Mind and body merge in karate

Laura Lorenz

Laura Lorenz

Under the watchful eye of their instructor, Sensei Gould, eight to 12 members, dressed in the traditional white Karate Gi or everyday workout attire, move methodically across the wood floor performing moves in time with Gould’s counts.

As they do a series of exercises from kicks to blocks, Gould moves up and down the line making small adjustments in their form and stance. Quiet intensity is mirrored on each member’s face as they listen and practice until each motion is done with ease.

The students prepared for a quarterly competition this past weekend at Central Elementary in Brookings. The competiton has been held in the ROTC building in previous years, but because of the remodeling there it was held at the school.

Sarah Christensen, a sophomore manufacturing engineering technology major said that 50-75 people participated in the competition. The first night included sword fighting.

“I had never done that,” Christensen said, “It was mainly black belts.”

Participants also took part in a Kyu test and DAN exam.

“Everyone on campus passed,” Christensen said.

Since 1964, members of the SDSU Shotokan Karate Club have enjoyed the physical and mental benefits of this martial art. Shotokan focuses on self-defense, where one learns to counterattack an opponent and then get away, and is different from the attack-focused style of other martial arts forms, such as Tae Kwon Do Christensen said.

Christensen, the club’s president and a black belt, has studied Shotokan for 12 years.

“It’s a good workout, and it’s fun,” she said. “You can meet new people and learn techniques to use in everyday life.”

Concentration is important, Christensen said.

“Shotokan is very center-focused; you need to have yourself centered and ready,” she said.

Adam Kimble, a sophomore pharmacy major and club treasurer, said he agrees that concentration is needed in order to practice Shotokan.

“You have to be prepared,” he said.

Kimble, who started studying Shotokan in September, said that he joined the club because he wanted to meet new people.

“It also looks good on my resume to be involved with extra curricular activities and have a leadership position,” he added.

The karate club hosts a number of events throughout the semester. Last weekend, two self-defense specialists came to host a self-defense workshop. Kimble said they showed how to protect oneself in an attack, and how to get away.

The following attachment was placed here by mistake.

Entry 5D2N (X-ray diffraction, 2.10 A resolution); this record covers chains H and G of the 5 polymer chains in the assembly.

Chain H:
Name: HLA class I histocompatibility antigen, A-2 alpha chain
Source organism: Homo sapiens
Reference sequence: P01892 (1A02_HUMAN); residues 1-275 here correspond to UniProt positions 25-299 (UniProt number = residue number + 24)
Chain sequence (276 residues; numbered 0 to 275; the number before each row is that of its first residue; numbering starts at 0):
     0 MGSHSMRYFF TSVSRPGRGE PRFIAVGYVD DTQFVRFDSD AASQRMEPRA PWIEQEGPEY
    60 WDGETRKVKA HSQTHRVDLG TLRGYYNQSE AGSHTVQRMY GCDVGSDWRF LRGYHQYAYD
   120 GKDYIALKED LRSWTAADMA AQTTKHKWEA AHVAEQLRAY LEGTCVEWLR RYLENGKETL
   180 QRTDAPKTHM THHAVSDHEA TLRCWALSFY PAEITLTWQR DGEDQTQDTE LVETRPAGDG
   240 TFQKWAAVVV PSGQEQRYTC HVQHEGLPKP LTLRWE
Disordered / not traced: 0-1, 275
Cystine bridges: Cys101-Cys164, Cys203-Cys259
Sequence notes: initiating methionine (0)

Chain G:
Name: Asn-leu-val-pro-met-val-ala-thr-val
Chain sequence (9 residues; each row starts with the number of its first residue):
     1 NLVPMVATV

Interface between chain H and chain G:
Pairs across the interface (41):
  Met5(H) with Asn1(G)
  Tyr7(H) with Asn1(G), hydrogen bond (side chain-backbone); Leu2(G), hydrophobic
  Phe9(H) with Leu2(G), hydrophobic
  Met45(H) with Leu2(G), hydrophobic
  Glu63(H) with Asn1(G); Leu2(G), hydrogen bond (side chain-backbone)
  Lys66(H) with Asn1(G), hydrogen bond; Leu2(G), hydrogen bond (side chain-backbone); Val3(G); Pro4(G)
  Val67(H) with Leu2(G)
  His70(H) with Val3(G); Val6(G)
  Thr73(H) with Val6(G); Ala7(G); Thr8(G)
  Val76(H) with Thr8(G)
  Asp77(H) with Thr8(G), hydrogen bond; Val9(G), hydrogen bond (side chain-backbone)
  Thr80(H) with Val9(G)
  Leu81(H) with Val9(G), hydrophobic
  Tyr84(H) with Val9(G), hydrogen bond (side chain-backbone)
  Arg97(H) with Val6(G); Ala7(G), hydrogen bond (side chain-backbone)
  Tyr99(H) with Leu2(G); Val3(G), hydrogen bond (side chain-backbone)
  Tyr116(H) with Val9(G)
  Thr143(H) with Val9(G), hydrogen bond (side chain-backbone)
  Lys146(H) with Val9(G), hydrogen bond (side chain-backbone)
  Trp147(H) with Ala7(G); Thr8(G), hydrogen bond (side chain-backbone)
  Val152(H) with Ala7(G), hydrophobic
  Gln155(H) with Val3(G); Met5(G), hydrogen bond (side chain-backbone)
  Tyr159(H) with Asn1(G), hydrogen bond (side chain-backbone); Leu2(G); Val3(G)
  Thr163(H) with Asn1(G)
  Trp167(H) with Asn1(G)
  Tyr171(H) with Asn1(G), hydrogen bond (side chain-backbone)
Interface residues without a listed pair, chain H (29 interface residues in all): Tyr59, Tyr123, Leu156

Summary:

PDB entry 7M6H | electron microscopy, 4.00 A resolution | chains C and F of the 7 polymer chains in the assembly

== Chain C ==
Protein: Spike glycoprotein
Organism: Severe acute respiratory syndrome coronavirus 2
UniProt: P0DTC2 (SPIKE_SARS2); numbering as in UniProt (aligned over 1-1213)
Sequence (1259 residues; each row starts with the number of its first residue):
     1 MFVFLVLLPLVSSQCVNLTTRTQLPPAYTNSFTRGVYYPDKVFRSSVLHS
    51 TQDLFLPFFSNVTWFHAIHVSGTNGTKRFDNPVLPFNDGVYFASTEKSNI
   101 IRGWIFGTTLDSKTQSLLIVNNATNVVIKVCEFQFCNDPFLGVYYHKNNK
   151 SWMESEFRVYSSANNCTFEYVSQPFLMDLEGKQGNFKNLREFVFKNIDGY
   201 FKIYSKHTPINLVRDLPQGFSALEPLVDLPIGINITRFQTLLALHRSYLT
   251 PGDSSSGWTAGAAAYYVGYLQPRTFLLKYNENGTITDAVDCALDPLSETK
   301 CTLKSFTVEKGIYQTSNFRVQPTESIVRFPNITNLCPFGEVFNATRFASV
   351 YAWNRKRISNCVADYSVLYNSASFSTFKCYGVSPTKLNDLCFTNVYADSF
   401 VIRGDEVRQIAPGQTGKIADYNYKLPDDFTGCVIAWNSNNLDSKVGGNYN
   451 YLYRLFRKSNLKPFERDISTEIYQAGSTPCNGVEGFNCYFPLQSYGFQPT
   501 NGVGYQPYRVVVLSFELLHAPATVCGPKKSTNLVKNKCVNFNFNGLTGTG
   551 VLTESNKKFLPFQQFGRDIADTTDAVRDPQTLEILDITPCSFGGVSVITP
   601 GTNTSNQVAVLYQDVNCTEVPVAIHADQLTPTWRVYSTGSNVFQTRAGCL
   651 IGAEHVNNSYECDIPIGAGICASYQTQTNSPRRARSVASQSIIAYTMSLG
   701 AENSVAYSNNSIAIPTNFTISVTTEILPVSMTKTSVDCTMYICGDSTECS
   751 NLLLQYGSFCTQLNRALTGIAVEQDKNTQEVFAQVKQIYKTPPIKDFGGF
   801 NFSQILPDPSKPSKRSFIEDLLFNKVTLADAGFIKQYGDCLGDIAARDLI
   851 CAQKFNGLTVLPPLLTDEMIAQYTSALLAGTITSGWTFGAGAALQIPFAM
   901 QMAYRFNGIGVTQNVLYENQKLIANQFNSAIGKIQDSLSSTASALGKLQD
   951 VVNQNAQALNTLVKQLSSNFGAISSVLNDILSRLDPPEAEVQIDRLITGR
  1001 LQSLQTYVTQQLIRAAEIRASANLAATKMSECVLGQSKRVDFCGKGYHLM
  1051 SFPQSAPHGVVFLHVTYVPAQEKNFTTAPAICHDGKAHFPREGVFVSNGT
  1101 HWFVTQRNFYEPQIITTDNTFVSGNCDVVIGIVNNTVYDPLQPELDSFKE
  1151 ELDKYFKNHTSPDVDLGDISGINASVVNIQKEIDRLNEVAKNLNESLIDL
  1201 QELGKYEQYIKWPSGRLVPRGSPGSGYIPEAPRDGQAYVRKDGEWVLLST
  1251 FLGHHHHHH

“I got to wear the padded suit for the demonstrations,” Kimble said.

Kimble and Christensen said the competition they are competing in is open to people from all over.

“Students compete in a series of tests in order to move up to the next color belt,” Christensen said.

There are also special classes that black belt students can take and learn how to give tests and teach classes to other students.

“As a black belt, I can take a class and learn how to teach Shotokan,” she said.

Kimble said that this will be his first quarterly.

“I hope I pass to the next color,” he said. “There’s also something called BBA, or Brown Belt Academy. It’s a program for the brown belt students to get ready to take their black belt test.”

Christensen and Kimble agreed that Sensei Gould is one of the most knowledgeable instructors around.

“He’s thought highly of by people in the class,” Christensen said.

“He also understands that students are here for a college education first, and that sometimes they can’t make it to practice because of scheduling conflicts,” Kimble said. “He expects us to get good grades.”

At the end of practice, the members line up in front of Sensei Gould to be dismissed. “Remember,” he tells them, “let your mind dominate over your body. If you want to do something, then just do it. The body follows the mind.”

The club meets every Tuesday and Thursday at 6:30 p.m. in the Intramural Building in the Martial Arts room.

#1.885599:975755409.jpg:Karate 1 (Laura has name).jpg:Sarah Christensen, a black belt, concentrates during practice at the SDSU Karate Club. :Mike Carlson